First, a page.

Suburban excursions are not always blissful. I couldn’t bear attempting a Swedish meatball combo plate at a busier-than-expected Ikea on Martin Luther King Day. I know better than to patronize the always under stocked Elizabeth, NJ location and don’t even want to ponder the potential beastliness of the soon-to-open walking distance Red Hook branch. Part of me even hopes the neighborhood Trader Joe’s never happens.
Breakfast for lunch (no, not brunch) at Staten Island’s IHOP (contrary to popular belief, there are IHOPS in NYC, six in total randomly scattered throughout four boroughs) was far less life changing than I’d hoped for.
The commercials always entice me with fluff, sweetness and starchy goodness but my stuffed french toast was a waste of fat and calories. The syrupy strawberries were sweet and that’s where all flavor ceased to exist. I don’t know how it’s possible to make grilled egg-coated bread and cream cheese filling taste like chewy nothingness but they did it. I requested no whipped cream and I don’t imagine the non-dairy spray topping could’ve helped matters any.
The eggs and bacon that made up the Stuffed French Toast Combo (I have enough making my mouth say Sammie—there’s no way I’m ordering the Rooty Tooty Fresh ‘n Fruity) were adequate (more like adequite, if you ask me) yet the hash browns fell into the potatoes stripped of all potato-ness category.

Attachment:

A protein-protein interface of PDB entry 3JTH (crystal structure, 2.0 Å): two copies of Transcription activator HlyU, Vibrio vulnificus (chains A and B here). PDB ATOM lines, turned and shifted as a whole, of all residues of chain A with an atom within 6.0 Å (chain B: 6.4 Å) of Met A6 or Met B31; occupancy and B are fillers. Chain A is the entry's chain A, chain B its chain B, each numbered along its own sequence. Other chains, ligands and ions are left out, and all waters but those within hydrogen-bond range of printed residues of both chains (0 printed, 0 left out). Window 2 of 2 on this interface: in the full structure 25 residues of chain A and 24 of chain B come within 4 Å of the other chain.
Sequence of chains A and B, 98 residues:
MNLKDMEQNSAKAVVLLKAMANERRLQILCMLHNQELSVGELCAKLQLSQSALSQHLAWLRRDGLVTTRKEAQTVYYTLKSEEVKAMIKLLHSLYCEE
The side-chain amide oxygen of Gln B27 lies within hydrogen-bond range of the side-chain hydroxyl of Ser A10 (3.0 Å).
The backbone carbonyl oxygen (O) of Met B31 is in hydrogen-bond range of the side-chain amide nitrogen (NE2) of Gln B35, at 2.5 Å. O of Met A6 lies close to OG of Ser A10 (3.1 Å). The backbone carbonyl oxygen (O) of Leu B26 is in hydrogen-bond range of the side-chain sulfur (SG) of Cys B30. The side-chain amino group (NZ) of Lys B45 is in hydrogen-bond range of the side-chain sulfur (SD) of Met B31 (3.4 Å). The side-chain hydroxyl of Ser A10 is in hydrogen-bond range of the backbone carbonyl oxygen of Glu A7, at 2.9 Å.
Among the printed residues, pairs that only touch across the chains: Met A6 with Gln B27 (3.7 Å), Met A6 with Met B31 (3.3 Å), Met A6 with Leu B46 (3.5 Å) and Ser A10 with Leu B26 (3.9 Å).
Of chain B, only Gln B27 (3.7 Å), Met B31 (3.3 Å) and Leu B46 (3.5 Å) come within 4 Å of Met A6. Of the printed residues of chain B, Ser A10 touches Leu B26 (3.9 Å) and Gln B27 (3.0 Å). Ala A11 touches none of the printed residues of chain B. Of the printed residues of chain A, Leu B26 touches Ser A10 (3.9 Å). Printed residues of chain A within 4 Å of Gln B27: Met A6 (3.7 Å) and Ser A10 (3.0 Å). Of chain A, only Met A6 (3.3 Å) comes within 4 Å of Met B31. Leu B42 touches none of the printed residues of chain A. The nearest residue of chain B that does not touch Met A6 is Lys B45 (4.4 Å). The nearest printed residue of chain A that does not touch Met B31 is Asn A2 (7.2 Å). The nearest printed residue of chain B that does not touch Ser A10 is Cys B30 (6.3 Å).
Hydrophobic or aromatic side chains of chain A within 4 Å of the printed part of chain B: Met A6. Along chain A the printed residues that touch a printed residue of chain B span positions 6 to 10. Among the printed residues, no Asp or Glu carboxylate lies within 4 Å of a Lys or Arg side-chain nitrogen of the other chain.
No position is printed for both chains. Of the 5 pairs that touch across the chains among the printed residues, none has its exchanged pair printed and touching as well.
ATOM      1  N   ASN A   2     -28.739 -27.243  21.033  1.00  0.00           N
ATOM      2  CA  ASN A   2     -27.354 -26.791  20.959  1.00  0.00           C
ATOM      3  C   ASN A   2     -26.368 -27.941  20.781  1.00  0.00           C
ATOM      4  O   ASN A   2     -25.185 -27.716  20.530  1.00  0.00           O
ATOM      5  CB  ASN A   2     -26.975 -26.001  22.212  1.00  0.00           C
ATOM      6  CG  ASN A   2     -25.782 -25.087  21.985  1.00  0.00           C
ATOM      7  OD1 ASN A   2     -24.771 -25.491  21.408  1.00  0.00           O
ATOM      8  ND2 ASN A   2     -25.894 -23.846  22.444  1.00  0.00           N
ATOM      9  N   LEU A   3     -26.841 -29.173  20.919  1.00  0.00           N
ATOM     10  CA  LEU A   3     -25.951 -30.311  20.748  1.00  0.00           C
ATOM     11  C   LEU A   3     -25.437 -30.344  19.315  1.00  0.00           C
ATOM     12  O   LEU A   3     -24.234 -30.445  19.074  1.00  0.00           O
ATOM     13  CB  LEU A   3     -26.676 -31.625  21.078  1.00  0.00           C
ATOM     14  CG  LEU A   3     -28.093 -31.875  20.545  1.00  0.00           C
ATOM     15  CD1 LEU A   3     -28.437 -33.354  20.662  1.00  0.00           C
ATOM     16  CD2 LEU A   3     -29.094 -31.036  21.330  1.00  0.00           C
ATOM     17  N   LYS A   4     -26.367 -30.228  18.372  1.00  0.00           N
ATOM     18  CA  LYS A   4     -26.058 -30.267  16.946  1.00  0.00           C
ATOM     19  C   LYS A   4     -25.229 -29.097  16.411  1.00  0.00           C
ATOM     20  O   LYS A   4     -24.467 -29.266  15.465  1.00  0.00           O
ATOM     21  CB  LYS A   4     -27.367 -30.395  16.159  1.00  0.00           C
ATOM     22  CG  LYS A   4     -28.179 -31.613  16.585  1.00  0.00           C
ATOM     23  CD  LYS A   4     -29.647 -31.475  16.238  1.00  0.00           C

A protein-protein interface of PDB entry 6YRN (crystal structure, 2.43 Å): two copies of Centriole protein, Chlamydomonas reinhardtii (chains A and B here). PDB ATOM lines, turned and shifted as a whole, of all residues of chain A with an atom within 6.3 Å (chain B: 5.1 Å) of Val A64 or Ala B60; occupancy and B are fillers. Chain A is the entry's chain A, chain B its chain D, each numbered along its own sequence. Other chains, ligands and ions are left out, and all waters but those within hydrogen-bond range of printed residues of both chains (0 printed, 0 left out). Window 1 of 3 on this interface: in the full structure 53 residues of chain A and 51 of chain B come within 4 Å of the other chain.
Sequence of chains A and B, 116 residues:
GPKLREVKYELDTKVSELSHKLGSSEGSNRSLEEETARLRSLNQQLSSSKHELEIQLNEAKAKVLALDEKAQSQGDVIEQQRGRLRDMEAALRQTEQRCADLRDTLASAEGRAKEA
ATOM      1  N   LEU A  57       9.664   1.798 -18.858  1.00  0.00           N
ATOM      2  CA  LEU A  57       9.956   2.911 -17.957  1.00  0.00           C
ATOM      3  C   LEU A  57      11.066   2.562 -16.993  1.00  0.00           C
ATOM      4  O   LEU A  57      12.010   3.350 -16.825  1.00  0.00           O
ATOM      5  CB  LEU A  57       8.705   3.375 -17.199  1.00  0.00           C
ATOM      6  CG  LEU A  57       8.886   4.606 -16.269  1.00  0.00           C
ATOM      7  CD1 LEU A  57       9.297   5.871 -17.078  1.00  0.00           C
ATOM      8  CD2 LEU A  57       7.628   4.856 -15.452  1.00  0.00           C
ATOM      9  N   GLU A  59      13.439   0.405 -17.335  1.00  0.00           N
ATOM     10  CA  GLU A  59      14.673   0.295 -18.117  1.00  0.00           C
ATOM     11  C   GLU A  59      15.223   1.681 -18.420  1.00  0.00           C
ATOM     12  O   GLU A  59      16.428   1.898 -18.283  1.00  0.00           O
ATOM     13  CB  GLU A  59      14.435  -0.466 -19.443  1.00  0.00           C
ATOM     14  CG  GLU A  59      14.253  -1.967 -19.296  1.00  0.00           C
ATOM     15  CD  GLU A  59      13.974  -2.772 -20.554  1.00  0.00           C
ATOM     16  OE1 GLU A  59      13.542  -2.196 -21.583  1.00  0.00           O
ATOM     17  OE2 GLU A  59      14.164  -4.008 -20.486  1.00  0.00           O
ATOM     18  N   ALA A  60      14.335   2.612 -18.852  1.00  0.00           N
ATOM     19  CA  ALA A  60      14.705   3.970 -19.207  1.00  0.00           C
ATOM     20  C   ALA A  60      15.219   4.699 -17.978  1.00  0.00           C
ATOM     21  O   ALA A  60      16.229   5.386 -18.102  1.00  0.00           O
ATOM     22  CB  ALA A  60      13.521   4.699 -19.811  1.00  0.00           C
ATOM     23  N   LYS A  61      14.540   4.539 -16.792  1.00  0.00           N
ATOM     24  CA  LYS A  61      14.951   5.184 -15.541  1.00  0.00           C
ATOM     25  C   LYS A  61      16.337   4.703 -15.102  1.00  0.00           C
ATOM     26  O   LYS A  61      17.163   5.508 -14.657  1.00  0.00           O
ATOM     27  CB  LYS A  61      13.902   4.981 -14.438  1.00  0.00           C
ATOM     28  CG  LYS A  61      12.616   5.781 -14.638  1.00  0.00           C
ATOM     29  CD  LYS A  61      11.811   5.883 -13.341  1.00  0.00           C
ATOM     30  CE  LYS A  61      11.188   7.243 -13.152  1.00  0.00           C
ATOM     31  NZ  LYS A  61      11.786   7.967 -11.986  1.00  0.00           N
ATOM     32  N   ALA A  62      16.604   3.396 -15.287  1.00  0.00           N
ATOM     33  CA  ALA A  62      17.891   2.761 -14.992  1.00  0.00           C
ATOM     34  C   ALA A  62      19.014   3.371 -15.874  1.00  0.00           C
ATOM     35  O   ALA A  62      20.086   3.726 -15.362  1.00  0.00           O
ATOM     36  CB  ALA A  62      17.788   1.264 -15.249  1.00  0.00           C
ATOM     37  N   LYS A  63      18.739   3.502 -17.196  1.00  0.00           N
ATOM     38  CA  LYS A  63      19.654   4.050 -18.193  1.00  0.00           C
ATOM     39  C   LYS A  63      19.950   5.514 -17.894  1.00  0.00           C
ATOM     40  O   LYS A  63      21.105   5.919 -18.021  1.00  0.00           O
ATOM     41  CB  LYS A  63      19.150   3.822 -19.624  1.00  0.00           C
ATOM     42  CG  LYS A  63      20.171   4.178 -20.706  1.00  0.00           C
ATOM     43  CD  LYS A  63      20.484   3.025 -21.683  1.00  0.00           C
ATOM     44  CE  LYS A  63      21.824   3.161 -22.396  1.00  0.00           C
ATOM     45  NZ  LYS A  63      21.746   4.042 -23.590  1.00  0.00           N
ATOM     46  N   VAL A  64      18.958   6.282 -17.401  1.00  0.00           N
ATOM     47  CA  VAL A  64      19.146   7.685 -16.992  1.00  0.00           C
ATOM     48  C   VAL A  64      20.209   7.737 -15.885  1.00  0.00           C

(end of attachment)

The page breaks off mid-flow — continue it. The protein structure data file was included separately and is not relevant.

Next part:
I was more interested in the disproportionately Italian desserts being advertised. I can’t imagine all menus in the U.S. have tartufo, spumoni, cannoli and neopolitan ice cream. There’s no mention of any of these treats on their website. I guess if Brooklyn Applebee’s can serve Cakeman Raven red velvet cake, the Staten Island IHOP shouldn’t shy away from micro-regional tastes either. I would definitely take the red velvet cake over any of IHOP’s goodies, though in my opinion blue velvet cake is prettier in its garishness.
IHOP * 935 Richmond Ave., Staten Island, NY